Misty Mount Sunapee

May 23rd, 2011 – The weather this spring is proving to be tricky when it comes to planning outdoor pursuits.  With more rainy days than sunny ones, it can be hard to get motivated for a hike on a dreary day.  Nevertheless after spending too many rainy days inside I knew it was time to get out and explore.  Destination…. Mount Sunapee State Park.

Mount Sunapee State Park is most known for its downhill skiing, but to me the park has the most to offer once the snow melts.  The picturesque lakeside beach and a vast network of well-marked hiking trails make it the perfect place to spend a day.

Starting from the secluded group campground near the ski area, I took the Rim Trail up a rocky path meandering through large glacial boulders, heavy moss, and smoky quartz formations.  The wet day had created miniature waterfalls bounding from nearly every rock and a light fog hung over fields loaded with mountain laurel making the woods feel exceptionally majestic.

Moving about a third of a mile down the Rim Trail I found myself at the junction of the Newbury Trail. Taking a left will lead you to a scenic spot looking out over Lake Sunapee known as the bird’s nest.  I took a right on the Newbury Trail, and just over a mile down the trail is Lake Solitude, which lives up to its namesake.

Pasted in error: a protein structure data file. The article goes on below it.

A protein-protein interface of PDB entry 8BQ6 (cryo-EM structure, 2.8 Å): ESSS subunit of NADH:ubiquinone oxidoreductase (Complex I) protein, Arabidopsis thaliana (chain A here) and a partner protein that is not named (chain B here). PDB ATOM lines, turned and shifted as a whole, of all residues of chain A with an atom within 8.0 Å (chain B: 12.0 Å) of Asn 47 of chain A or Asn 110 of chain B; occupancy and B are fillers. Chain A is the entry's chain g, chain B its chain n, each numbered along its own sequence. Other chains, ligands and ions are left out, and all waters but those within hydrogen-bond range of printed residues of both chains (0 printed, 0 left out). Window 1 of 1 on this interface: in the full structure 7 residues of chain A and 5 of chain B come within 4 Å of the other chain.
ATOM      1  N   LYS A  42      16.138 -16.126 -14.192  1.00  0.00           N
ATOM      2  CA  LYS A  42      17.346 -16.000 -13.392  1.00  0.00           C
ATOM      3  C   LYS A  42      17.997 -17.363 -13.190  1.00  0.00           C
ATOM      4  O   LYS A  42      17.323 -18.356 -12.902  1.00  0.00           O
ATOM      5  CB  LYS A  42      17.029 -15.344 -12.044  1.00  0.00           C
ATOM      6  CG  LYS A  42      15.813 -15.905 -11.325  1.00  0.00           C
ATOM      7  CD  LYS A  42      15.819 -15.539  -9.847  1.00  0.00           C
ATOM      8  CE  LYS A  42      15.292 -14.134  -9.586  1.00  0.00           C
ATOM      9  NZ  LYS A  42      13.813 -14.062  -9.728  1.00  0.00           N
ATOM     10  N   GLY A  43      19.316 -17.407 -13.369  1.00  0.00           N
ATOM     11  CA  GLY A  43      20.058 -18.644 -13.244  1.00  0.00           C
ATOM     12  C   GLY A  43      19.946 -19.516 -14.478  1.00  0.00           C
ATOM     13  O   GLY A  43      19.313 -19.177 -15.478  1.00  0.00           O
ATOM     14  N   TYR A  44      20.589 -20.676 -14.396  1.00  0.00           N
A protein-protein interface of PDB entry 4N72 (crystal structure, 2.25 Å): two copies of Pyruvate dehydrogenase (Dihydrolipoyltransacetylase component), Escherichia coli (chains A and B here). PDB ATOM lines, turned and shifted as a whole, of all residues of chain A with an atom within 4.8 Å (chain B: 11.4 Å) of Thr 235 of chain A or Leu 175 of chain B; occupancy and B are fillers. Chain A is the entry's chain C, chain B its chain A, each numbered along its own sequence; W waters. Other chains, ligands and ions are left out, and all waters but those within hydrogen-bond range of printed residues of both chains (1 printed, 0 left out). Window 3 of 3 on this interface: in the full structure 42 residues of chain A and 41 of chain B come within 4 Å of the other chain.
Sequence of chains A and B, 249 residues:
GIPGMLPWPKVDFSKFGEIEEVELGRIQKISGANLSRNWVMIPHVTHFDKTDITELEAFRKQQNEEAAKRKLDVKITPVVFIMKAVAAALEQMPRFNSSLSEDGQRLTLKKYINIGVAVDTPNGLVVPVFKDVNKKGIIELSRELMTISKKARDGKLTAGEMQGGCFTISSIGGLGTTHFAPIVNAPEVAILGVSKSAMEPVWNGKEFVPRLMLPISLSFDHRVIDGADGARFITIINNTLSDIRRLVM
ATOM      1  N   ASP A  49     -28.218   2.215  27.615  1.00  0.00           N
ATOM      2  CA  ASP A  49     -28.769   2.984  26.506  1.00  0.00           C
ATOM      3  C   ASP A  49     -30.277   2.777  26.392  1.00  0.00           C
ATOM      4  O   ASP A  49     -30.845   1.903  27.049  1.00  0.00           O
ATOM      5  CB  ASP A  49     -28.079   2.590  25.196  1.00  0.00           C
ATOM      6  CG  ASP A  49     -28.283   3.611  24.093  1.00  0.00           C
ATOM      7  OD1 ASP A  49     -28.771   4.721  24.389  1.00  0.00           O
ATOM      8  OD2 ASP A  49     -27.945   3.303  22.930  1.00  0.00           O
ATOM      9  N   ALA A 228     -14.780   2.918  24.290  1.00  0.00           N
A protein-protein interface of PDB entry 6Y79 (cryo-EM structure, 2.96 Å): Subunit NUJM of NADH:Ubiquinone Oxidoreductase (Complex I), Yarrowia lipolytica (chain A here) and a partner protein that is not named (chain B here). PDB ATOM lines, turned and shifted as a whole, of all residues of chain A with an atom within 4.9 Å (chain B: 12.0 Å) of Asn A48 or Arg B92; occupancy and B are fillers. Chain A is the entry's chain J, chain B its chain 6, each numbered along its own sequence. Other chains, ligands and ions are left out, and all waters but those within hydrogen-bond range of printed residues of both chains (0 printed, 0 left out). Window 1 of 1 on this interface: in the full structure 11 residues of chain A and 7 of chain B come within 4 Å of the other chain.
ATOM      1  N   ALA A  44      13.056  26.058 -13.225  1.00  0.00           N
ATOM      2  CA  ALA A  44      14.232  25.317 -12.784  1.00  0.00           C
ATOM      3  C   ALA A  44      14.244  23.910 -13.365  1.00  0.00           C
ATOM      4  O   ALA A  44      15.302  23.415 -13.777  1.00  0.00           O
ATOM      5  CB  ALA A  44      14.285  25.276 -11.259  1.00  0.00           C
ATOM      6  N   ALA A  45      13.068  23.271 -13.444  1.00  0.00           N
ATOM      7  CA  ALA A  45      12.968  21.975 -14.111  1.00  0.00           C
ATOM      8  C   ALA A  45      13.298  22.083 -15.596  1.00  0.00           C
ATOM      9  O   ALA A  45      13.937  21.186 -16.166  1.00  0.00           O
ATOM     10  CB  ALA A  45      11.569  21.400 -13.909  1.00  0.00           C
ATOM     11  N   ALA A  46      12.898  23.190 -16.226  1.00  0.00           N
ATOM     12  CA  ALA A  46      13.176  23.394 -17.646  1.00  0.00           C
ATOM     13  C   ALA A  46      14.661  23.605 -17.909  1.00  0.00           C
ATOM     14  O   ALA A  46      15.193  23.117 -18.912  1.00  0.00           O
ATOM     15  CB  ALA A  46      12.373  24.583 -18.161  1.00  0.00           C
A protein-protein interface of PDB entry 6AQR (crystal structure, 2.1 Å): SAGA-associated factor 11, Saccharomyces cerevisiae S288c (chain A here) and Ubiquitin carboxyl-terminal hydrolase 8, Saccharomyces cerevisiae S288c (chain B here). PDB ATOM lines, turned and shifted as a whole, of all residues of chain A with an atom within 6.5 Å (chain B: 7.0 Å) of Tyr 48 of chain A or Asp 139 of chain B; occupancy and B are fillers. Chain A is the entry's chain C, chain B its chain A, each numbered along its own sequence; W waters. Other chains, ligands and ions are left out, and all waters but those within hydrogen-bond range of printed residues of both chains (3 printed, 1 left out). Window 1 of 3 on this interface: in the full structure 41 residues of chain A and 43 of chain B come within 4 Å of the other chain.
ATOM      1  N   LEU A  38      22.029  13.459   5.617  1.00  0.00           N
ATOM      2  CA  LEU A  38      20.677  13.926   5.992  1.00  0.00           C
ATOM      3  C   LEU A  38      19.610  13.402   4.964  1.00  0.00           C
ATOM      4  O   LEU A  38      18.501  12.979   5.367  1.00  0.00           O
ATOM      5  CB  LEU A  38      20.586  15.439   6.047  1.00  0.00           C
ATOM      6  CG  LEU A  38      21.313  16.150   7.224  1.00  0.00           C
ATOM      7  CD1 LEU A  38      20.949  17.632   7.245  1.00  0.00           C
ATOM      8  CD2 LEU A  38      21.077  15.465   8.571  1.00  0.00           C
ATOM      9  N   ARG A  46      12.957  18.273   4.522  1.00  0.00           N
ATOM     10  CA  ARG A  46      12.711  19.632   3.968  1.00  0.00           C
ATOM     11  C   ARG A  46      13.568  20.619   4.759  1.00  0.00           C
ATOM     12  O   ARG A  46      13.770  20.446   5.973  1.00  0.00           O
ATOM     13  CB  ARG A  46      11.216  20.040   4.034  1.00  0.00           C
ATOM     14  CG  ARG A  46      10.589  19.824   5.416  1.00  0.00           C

Speckled with small rocky beaches and grassy nooks in-between, Lake Solitude is an ideal place to stop for lunch or just lounge around waiting for the wildlife to show up. The abundance of moose droppings in the area seemed to confirm who the lakes most frequent visitors are.

The trail options do not end at Lake Solitude.  After re-energizing by the lake you may opt to take the .9-mile Solitude Trail up to the summit of Mt. Sunapee.  Another option is to hook up with Monadnock-Sunapee Greenway, which will first head to Lucia’s Lookout before leading into Pillsbury State Park.

Whichever route you decide to take your day would best be capped off down at the Lake Sunapee State Beach.  Picnic tables and charcoal grills along the water’s edge make the perfect setting for a post-hike barbeque.


Daniel Wilkinson, New Hampshire State Parks Summer Intern

I love it here in New Hampshire. I’ve been visiting my entire life, but it wasn’t until I moved here to attend Plymouth State University that I realized just how much the New Hampshire State Parks could offer. Comprised of 92 different parks, waysides, historical sites, and recreational trails there is something for everyone to enjoy here. From hiking, camping, skiing, biking, boating, to picnics, sunbathing, and playgrounds it is easy for the whole the family to have fun in a New Hampshire State Park. This summer, as a NH State Parks intern, I’ll be traveling around New Hampshire to give you a look at all the different experiences you can have inside the state parks. Using a camera, my hiking boots, kayak, and mountain bike I plan to explore as much as I can and report back to you. I’m excited to get out there, but I’m even more excited to share my adventures and motivate you to get outside and enjoy the New Hampshire State Parks.

3 thoughts to “Misty Mount Sunapee”

  1. Your stuff looks killer man. Totally different than what I’ve been seeing out in Colorado. Keep it up!

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